844 days, 20,256 hours, 1,215,360 minutes, or 72,921,600 seconds. That is the approximate duration of my world tour. I never wanted it to end and now, in a manner of speaking, I suppose it never has to. If you wish to go by country do so by clicking on one above. They are numbered in the order I visited them, more or less. If you enjoy reading about it even a tenth as much as I enjoyed living it then you will not have wasted your time. Grab a refreshing beverage, settle in a comfortable chair, and make a journey across the world, experiencing it as I did. Then get off your ass and check it out for yourself. You're not getting any younger.

Good Hope For Cape Town (Cape Town, South Africa)

The sea, once it casts its spell, holds one in its net of wonder forever. 
-- Jacques Yves Cousteau
April 11th, 2011 (February 2011) – Although not planned we ended up making it all the way to the Mother City (Cape Town) on the morning we left Oudtshoorn. And since we did not plan on being there that day we had no plan for sleeping. So we did the most logical thing, drove around aimlessly for hours once we arrived.

After driving for some weeks outside of major metropolitan areas I was not quite prepared to face Cape Town traffic. This explains why I basically drove right through it until we hit the Atlantic and the coastal suburbs. We stopped by the sea to get our bearings and ate lunch in what felt like a mini-hurricane. It can get a little windy on the west side of Table Mountain. It was our first view of the so called ‘Table Cloth’, the signature cloud cover that often obscures the top of the mountain.

For the hell of it we decided to head south, down the coast, in hopes of finding a place to stay outside the hustle and bustle that is Cape Town, at least for a night or two.  The drive along the coast is stunning and well worth the time although had we known the most interesting part is actually a toll road we would have saved it for another day. We came up empty in our search for lodging so we made our way back to Cape Town. The hilly terrain, one way streets, fairly tumultuous traffic, and my lack of ability in the manual transmission realm made for a stressful afternoon. We did manage to find a place (overpriced as usual) but the parking situation in town is less than ideal. Not only that, we were told not to leave anything of value visible in our vehicle. Welcome to Cape Town.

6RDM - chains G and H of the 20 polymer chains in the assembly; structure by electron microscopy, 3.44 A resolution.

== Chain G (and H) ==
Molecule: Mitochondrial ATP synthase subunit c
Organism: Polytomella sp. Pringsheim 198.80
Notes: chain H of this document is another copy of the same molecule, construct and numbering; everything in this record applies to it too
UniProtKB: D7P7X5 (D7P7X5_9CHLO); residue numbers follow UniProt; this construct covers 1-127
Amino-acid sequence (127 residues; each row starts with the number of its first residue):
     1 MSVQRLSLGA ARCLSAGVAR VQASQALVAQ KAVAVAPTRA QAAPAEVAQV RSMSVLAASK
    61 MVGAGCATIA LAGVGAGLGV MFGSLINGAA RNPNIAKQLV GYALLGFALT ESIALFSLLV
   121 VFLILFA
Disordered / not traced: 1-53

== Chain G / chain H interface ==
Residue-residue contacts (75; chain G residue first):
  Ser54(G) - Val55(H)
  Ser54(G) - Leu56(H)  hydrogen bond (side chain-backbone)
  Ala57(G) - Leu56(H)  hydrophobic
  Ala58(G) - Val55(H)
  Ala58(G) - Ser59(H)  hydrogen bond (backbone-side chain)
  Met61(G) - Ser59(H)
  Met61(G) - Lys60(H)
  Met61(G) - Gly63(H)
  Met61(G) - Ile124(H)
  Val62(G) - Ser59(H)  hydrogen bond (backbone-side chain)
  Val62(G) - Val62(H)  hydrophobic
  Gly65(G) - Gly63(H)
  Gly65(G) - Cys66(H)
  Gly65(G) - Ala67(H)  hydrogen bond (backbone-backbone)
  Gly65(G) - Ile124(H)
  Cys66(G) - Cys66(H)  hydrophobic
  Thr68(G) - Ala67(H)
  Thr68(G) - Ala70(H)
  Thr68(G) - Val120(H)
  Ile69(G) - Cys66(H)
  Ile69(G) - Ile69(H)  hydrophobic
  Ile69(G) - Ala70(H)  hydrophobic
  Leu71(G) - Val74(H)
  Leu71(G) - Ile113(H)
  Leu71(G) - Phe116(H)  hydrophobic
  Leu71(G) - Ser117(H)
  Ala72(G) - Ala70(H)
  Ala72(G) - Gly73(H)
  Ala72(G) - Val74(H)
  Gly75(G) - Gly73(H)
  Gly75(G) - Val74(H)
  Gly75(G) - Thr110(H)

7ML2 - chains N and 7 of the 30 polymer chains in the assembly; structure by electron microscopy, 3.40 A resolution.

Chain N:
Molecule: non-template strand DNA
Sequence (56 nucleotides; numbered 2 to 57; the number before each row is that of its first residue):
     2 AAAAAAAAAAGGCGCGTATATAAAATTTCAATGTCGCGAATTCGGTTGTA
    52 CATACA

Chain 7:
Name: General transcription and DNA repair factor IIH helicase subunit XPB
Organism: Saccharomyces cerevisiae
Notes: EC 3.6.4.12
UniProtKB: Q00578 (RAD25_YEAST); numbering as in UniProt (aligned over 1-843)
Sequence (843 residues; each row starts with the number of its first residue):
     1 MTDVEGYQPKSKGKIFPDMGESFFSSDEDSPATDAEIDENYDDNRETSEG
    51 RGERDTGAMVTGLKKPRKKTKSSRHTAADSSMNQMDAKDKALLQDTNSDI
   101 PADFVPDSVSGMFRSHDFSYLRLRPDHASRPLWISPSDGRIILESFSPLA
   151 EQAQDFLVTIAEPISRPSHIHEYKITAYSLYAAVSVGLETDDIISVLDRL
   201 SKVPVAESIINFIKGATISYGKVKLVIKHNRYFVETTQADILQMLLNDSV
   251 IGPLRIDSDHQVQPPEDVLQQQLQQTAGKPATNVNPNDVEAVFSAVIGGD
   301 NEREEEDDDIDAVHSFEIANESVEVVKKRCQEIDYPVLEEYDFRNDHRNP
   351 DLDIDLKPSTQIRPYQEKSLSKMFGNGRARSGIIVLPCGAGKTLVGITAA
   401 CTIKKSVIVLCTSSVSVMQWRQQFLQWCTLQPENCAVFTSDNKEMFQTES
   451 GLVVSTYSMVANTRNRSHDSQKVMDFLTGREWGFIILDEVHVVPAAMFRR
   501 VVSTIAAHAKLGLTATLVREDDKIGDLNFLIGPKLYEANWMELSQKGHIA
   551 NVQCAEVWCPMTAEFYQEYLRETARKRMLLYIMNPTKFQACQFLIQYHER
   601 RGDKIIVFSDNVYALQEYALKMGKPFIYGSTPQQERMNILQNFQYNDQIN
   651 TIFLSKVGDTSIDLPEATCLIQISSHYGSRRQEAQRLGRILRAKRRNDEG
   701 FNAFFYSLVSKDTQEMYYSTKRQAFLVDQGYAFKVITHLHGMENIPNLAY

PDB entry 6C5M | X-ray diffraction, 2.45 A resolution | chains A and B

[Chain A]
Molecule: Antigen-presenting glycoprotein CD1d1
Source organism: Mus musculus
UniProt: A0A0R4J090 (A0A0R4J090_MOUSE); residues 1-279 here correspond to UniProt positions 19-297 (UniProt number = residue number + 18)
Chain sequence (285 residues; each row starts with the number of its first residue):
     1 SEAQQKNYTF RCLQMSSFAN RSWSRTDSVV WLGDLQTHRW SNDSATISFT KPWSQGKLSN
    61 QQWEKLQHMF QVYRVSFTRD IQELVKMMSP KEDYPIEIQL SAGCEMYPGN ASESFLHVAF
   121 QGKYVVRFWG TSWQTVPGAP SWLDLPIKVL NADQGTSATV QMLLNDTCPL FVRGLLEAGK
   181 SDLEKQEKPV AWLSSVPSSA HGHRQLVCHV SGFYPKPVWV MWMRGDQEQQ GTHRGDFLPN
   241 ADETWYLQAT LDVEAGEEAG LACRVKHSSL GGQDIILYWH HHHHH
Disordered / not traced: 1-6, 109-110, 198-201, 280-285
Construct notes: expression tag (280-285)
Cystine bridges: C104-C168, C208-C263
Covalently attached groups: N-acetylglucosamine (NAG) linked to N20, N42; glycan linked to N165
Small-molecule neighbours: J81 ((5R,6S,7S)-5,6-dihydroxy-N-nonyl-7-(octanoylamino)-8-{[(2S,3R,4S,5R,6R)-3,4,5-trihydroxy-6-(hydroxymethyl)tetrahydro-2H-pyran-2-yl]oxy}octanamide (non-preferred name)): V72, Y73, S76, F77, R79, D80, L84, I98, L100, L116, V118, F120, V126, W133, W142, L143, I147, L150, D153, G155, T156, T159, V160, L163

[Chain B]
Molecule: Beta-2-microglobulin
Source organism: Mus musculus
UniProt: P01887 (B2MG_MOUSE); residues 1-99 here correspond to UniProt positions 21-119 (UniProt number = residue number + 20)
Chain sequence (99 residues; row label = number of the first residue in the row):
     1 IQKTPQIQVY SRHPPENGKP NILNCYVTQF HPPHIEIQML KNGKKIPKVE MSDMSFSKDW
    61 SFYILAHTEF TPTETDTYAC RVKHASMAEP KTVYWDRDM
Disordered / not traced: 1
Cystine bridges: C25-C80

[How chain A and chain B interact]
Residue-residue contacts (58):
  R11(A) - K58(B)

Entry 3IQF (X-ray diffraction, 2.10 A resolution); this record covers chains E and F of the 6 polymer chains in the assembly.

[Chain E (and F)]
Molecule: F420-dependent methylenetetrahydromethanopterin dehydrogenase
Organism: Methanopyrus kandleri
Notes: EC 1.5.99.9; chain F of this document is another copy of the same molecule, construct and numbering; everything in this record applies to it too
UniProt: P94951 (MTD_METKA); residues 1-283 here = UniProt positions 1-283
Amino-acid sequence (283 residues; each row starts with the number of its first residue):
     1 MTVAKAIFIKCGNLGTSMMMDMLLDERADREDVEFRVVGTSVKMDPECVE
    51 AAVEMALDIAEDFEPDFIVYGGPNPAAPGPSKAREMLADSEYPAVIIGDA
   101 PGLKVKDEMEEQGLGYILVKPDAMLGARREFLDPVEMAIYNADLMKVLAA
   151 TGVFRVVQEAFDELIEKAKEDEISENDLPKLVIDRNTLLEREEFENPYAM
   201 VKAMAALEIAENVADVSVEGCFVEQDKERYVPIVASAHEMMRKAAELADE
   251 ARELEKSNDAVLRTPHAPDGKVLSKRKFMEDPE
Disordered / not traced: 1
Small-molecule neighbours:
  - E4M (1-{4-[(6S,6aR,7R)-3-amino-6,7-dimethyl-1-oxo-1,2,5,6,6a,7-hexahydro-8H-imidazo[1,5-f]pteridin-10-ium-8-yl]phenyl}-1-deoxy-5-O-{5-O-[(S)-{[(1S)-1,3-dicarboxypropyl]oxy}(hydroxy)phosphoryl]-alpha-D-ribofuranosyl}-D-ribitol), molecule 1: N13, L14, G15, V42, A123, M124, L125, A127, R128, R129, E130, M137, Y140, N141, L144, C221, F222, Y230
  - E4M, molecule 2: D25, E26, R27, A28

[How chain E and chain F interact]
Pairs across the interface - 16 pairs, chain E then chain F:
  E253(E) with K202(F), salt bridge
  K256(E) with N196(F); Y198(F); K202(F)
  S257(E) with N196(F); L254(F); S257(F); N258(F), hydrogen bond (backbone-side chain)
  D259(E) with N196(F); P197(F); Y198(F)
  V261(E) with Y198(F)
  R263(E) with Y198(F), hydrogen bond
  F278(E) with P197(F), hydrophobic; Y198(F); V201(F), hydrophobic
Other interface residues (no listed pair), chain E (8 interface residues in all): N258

Cape of Decent Hope
Cape Town is undoubtedly a fascinating place with a rich history, unique culture, and eclectic population (sounds like the brochure). It is also overrun with tourists. Good for Cape Town, bad for folks like us. It is also not cheap and much of the area does have a bit of a claustrophobic feel to it. Still, I can certainly see the draw.

A day or so was spent getting orientating ourselves, finding a better place to stay, and extending the contract on our car. That turned into Avis Rental Car: The Saga Continues. They do try harder….to confuse the bejesus out of you!! I’ll save that story for another post. Suffice it to say we swapped our VW Polo Vivo for a shiny white Chevrolet Spark. Just looking at it made me want to go balls to the wall. It’s not just a spark, it’s an inferno!! Luckily, it came with air-conditioning.